Hortonworks Releases Its (Conservative) Hadoop Platform - InformationWeek
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Hortonworks Releases Its (Conservative) Hadoop Platform

Hortonworks sets itself apart from Cloudera and MapR by sticking with standards-based software and Apache's proven 1.0 code line.

12 Hadoop Vendors To Watch In 2012
12 Hadoop Vendors To Watch In 2012
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Spun out of Yahoo nearly a nearly a year ago, Hortonworks, the Hadoop distribution, support, training, and consulting provider, on Monday finally released its first product, Hortonworks Data Platform (HDP) 1.0.

Among the leading Hadoop distribution-and-support providers, Cloudera, is seen as the market share and momentum leader, having had four years in the market and having amassed lots of important and influential partnerships. MapR is the performance-oriented rebel, replacing flawed components like the Hadoop Distributed File Systems (HDFS) and injecting non-open-source components to provide high-availability features and performance gains many Hadoop veterans seem to welcome.

With its 1.0 release, Hortonworks is towing a conservative line, sticking with Apache's Hadoop 1.0 code line. Cloudera last week released its CDH4 distribution incorporating code from Hadoop 2.0 (specifically version .23). But Hortonworks contends that code isn't ready for production use.

"Cloudera is shipping alpha [open-source] software that hasn't been generally released," Shaun Connolly, Hortonwork's VP of corporate strategy told InformationWeek. "Our view is that it needs to bake a bit more before we unleash it on the next wave of enterprise adopters."

[ Want more on Hadoop distributions? Read Cloudera Releases Next-Generation Hadoop Platform. ]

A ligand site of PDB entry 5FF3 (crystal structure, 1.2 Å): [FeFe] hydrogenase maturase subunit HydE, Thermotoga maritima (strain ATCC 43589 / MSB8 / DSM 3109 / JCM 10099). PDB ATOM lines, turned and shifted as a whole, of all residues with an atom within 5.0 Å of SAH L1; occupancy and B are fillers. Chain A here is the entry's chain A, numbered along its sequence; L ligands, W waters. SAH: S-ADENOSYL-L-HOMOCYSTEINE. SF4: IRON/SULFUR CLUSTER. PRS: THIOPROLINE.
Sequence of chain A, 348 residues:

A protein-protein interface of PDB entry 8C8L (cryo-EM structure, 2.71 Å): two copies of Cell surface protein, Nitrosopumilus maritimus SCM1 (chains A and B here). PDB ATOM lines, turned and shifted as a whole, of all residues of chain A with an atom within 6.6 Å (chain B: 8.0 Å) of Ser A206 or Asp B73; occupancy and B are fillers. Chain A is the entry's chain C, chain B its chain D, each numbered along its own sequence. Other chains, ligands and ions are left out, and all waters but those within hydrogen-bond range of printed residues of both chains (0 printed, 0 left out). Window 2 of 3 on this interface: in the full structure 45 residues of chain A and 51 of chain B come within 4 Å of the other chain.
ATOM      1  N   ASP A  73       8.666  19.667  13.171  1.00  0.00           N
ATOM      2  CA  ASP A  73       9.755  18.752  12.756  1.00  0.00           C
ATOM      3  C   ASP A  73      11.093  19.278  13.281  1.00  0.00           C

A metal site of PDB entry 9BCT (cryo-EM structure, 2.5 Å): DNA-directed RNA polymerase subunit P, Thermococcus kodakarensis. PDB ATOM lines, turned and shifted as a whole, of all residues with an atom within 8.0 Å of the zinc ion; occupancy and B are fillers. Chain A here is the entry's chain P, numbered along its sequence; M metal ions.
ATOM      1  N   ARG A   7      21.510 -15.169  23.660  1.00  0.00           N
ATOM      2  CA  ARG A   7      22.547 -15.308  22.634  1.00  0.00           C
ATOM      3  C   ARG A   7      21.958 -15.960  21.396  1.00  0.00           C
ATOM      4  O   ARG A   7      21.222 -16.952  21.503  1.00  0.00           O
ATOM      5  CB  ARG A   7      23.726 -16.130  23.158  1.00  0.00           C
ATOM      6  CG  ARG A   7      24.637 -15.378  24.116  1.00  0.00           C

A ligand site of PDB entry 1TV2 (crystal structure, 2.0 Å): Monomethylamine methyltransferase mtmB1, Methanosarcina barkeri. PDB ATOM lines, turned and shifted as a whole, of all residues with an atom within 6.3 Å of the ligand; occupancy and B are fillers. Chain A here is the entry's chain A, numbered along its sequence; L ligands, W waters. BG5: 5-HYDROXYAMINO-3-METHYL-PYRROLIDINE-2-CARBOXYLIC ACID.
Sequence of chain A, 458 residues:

Cloudera went ahead with 2.0 in part because it addresses the well-known, single-point-of-failure vulnerability of the HDFS NameNode. Hortonworks says it's contributing to 2.0 and will release that code "once it's ready."

For now, Hortonworks says it's solving the high-availability (HA) problem and more with virtualization technology from VMware. Thus, HDP 1.0 offers automated HDFS namenode failover and failback, as well as automated MapReduce detection and response to HDFS failover events.

"With tight integration between VMware and Hadoop 1.0, [we're delivering] a highly available system that covers not only the NameNode problem, but also the Job Tracking service and other services that can benefit from high availability," Connolly said.

The release also sticks to standards when it comes to its systems deployment, administration, and management console. Where Cloudera delivers these functions with its proprietary Cloudera Enterprise 4.0 software, Hortonwork's management and monitoring services are based on Apache Ambari, open-source software that offers dashboards that visually monitor the health of a Hadoop clusters. Components of Ambari include the open-source Nagios monitoring and Puppet configuration-management tools.

Hortonworks says another differentiator is that it is the first to use Apache HCatalog functionality for metadata services. These services enable users to define the structure and location of data within Hadoop. This feature is being exploited by Hortonworks partners including Microsoft and Teradata (specifically its Aster Data unit) to provide fast and consistent access so they can analyze data within Hadoop without actually moving it into their relational databases.

A final differentiator for Hortonworks is the inclusion of data-integration software from Talend, which moved its open-source software to Apache specifically to support big-data Hadoop environments. Talend's graphical design environment supports drag-and-drop data integration between leading data sources and data targets without requiring ETL coding.

Cloudera may have landed data warehousing leader Oracle as a partner early this year, but Hortonworks points to its hoped-for customers and partners including IBM, Microsoft, and Teradata and says it has good reason to take a conservative approach. "Early adopter technology enthusiasts will likely self support, and that's fine, but we're really targeting the pragmatists and the more conservative enterprises out there," Connolly concluded.

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